And what about the box metaphor itself? How do you know that everything of interest is inside what you think of as the box? Any tester with some experience will recognize this problem. Maybe we shouldn’t think of ourselves as testing boxes at all?

  3. Michael says:

    The glass metaphor bears more thorough examination.

    Yes… we can also use polarizing filters that let in light from some angles, but not from others. Glass (and lenses made from it) help to distort our vision, but also to extend or focus it. Glass is the basis for greenhouses, which help things to grow in other unsupportable climates. Glass is brittle and can be smashed, but it’s also startlingly resilient. Glass formed into fibres can conduct light–at light speed– around corners and across continents. We usually think of stains as ugly, but stained glass can be beautiful.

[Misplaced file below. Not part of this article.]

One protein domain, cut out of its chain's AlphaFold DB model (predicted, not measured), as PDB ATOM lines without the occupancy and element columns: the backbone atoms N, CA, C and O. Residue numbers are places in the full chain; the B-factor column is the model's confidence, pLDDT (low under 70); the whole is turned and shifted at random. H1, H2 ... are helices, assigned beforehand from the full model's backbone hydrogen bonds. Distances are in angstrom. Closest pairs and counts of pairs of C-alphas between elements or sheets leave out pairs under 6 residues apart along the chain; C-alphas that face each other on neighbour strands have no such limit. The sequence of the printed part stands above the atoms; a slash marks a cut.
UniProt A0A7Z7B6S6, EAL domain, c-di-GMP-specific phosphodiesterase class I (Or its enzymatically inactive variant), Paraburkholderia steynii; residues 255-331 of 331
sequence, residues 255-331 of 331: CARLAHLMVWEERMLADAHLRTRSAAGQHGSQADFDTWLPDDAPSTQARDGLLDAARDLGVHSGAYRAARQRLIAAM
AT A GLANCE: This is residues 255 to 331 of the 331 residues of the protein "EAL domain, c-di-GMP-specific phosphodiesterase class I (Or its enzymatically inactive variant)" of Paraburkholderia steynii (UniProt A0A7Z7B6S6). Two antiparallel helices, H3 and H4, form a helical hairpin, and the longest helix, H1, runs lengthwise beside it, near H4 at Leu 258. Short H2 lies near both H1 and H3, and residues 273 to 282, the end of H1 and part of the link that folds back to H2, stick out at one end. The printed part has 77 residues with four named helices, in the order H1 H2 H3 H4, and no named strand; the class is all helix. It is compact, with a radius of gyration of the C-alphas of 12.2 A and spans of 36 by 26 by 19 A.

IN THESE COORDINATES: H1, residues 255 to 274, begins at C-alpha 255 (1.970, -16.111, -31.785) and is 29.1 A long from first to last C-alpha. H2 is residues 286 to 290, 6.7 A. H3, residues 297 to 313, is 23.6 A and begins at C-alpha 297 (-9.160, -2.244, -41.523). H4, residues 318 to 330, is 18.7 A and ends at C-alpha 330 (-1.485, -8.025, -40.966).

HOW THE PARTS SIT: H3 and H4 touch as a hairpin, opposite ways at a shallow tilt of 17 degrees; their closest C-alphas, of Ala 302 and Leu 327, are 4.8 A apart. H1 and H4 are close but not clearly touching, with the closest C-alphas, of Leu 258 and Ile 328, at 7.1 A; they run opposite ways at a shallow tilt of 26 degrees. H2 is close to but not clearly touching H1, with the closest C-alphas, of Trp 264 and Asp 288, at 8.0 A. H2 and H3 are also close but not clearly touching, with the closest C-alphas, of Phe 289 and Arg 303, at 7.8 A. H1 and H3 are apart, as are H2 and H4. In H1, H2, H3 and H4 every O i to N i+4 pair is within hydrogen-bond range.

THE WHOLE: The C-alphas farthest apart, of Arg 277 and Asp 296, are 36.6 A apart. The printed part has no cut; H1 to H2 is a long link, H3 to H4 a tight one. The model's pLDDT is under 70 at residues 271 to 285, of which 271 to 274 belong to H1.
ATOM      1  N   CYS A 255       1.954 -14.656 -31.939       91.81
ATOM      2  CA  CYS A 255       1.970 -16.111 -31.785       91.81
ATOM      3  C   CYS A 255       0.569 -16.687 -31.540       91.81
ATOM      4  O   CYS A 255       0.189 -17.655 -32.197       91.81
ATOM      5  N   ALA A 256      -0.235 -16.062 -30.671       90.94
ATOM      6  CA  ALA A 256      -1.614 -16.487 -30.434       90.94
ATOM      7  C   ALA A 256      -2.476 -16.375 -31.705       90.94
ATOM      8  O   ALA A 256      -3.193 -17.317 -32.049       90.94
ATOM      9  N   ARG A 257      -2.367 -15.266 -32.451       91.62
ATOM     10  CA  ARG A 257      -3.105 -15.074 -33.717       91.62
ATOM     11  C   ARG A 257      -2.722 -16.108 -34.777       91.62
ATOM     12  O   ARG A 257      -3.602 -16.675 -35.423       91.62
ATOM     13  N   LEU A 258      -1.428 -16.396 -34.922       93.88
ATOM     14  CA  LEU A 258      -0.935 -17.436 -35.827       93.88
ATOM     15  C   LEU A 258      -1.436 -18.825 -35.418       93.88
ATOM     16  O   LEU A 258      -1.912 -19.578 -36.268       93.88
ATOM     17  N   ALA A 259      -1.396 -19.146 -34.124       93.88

Maybe we shouldn’t think of ourselves as testing boxes at all?

    I read this two ways. 1) I’m not a testing box, and 2) I’m not testing boxes.

    Metaphors are wonderful. They remind me of people, in that they can be so right and so wrong at the same time. 🙂

    Thanks for the comments, Jerry!

    —Michael B.

  4. Ravisuriya says:

    I am curious to know, what thoughts came to your mind, when you read “Maybe we shouldn’t think of ourselves as testing boxes at all?” as:

    1) I’m not a testing box, and 2) I’m not testing boxes.

    These two sentences are so meaningful. Thanks for writing them.

    -Ravisuriya